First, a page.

ISBN 978-1-4165-7244-2

Poetry is damnably difficult to write about. As Mary Kinzie has pointed out in her excellent  Poet’s Guide to Poetry, poetry criticism often turns out to be a “sort of paraphrase”, and poetry is perhaps the one genre that can bear paraphrase and even translation least of all. Poetry critics abound, who do an injustice to the genre they write about, and this whole mess has all kinds of uncomfortable links to academically reared poetry, that has resulted in poets who learned their craft at universities and returned to teach there, a closed circle of a kind, certainly. So, even poets sometimes, and critics who earn their livelihood writing about poetry don’t necessarily do well at this game. Knowing all this, I was cautious, skeptic, even, approaching Nicholson Baker’s new novel which is written from a poets point of view and it’s about poetry:

Let’s have a look at this poem. Here it is, going down. You can tell it’s a poem, because it’s swimming in a little gel pack of white space. That shows that it’s a poem. All the typography on all sides has drawn back. The words are making room, they are saying, Rumble, rumble, stand back now, this is going to be good.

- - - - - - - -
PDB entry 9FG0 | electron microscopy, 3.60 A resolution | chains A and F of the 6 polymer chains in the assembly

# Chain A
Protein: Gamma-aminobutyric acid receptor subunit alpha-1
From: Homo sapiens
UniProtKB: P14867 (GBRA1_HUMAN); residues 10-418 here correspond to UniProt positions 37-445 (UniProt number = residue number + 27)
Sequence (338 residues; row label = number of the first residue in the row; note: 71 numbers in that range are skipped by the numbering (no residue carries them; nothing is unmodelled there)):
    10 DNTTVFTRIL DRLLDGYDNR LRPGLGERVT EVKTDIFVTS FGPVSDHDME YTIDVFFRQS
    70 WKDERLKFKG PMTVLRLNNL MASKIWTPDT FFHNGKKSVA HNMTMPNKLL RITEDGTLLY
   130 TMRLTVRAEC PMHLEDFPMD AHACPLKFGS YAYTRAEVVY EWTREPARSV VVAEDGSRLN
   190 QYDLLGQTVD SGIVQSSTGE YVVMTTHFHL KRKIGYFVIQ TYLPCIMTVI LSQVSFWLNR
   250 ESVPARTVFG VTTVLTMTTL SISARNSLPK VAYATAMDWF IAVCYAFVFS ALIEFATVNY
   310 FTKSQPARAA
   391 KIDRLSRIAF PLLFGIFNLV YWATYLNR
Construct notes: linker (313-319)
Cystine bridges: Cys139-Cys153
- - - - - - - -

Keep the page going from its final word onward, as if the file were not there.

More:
Baker has accrued quite a following, different prizes and a sizable reputation, in several languages, but not as a poet. Baker has written and excelled both at writing novels and nonfictional prose, and he has been known to blur the lines between these modes of writing, most recently in his strange paean to pacifism, Human Smoke, which is structured and narrated like a novel but consists of an enormous amount of documents and documented quotes and statements. A similar kind of mixture can be found in The Anthologist, his new novel, which is an enjoyable, intriguing and multi-layered read, written with a sure and accomplished hand.